On a chilly Friday morning in Canberra, 22 teams from 17 high schools came together to battle it out in one of the longest-running maths competitions in the country. Maths Day is a competition unlike any other, where it is not simply about who can answer questions the best, or the quickest. It is a competition where teams need to develop strategies: helping their teammates and hindering the others, which way you place the chairs, who the quickest runner on your team is. It's a competition that truly emphasises the collaborative nature of mathematics.
As interest in higher-level mathematics continues to decline in Australia, ANU Math Day demonstrates that there is still significant interest in maths among high school students. Despite COVID affecting a few teams who sadly had to pull out, and the added logistical pressures for teams from regional areas, over 100 year twelve students packed in to the ANU Sports Hall. Two teams came all the way from North Sydney Technical High School - a school which has been attending since the sixth Maths Day in 1987. The competition is so popular that school runs its own version of the competition using the same format to determine the final ten students who are selected to attend the real thing. They're not the only school which does this - Burgmann Anglican School runs a version of Maths Day for students in year ten across the region.
What makes the competition so popular? It is most likely due to the unique format of the day, comprising of four challenges.
While the supervisors are being briefed, the students begin with the Group contest. This is the challenge which is most like a "traditional" maths competition, where students work in a group to solve a series of questions. Once the supervisors come back, the next competition begins in full force. The "Swiss" contest sees teams paired up and sit in an alternating pattern, having to guess what the next number is in a sequence based off a clue and the first few terms. Because they sit together, students are disincentivised from sharing the rule, lest they help the team they are competing against. After lunch, each team is split into "Across" and "Down" and separated across the hall for the "Cross" contest. In this challenge, the two halves must work independently to solve their half of a crossword - and once they have an answer, they can call a teacher over to pass on the information to the other half. The final competition also sees teams split into "Evens" and "Odds" for the adrenalline-fuelled Relay. Team members literally run to the front of the hall to grab their question, but they can only grab the question that matches their team's half - so if the even half is finished, but the odd question is next in line, they have to wait for the other half of their team to catch-up. This incentivises the teams into strategising - do halves move on from their question and sacrifice the points to give the other half of their team the next question?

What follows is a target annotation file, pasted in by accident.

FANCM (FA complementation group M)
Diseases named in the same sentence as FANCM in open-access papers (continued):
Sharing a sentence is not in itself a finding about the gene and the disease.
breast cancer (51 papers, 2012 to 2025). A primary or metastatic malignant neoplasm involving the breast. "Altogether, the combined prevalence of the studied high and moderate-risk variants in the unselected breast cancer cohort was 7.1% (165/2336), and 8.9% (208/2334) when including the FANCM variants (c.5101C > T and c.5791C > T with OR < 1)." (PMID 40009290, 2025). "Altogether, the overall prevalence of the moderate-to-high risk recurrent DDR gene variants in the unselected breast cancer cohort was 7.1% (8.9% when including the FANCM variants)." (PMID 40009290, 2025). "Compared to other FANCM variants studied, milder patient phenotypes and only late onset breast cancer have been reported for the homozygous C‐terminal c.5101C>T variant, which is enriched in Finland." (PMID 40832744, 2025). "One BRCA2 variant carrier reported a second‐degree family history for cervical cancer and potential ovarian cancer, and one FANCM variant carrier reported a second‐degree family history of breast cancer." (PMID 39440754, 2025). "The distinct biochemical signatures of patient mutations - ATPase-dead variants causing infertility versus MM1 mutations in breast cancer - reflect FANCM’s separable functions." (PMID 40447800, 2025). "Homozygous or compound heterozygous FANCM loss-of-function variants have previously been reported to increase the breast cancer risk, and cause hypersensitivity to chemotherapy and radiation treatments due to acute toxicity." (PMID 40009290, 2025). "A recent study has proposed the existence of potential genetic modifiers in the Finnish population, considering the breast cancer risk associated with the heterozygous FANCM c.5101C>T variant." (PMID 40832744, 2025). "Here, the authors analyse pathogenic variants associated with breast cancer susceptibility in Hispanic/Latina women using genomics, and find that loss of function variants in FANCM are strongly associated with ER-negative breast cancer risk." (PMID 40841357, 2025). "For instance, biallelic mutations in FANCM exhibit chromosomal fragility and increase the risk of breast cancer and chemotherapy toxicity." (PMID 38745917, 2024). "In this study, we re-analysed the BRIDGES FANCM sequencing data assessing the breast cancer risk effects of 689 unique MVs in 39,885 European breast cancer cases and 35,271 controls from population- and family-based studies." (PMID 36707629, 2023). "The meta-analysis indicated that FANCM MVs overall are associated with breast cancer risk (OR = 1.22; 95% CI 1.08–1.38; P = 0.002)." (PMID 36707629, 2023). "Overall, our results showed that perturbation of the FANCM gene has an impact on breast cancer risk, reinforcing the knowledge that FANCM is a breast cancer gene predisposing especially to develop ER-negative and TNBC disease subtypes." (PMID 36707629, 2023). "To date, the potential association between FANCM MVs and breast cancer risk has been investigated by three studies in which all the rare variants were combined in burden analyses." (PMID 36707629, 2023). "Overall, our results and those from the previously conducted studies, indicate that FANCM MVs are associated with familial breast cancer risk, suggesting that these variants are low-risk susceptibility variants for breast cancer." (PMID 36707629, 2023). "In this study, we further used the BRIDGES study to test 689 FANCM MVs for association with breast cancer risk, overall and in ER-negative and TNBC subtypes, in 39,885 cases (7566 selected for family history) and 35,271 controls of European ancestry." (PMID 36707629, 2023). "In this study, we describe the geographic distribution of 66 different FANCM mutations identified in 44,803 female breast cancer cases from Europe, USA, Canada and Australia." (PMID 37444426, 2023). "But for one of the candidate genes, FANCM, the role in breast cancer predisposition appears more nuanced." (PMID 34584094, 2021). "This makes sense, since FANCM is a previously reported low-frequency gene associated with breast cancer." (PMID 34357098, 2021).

The day finished with an employer talk, this time from ASD courtesy of the ASD-ANU Co-Lab, and some words from MSI Director Lilia Ferrairo on future studies. Taking out the honours was Narrabundah College Team 2 in First Place, with Marist College (2nd) and Sydney North Technical High School Team 1 (3rd) behind, and separated by just 8 points! For the country shield, Chevalier College took top spot.
Thank you to everyone who participated, volunteered, and supported this event. Special thanks must go to Adam Piggott for MCing and organising, Chris Weatherall for advising and the support of AMT, Jack Brand and James Martini for writing questions, the MSI admin team for logistical support, and many others who helped make the day happen. We hope to see you back next year for an even bigger and better Maths Day 2023!
If you would like to be added to our High Schools Mailing List for upcoming outreach opportunities such as this one, please contact us here.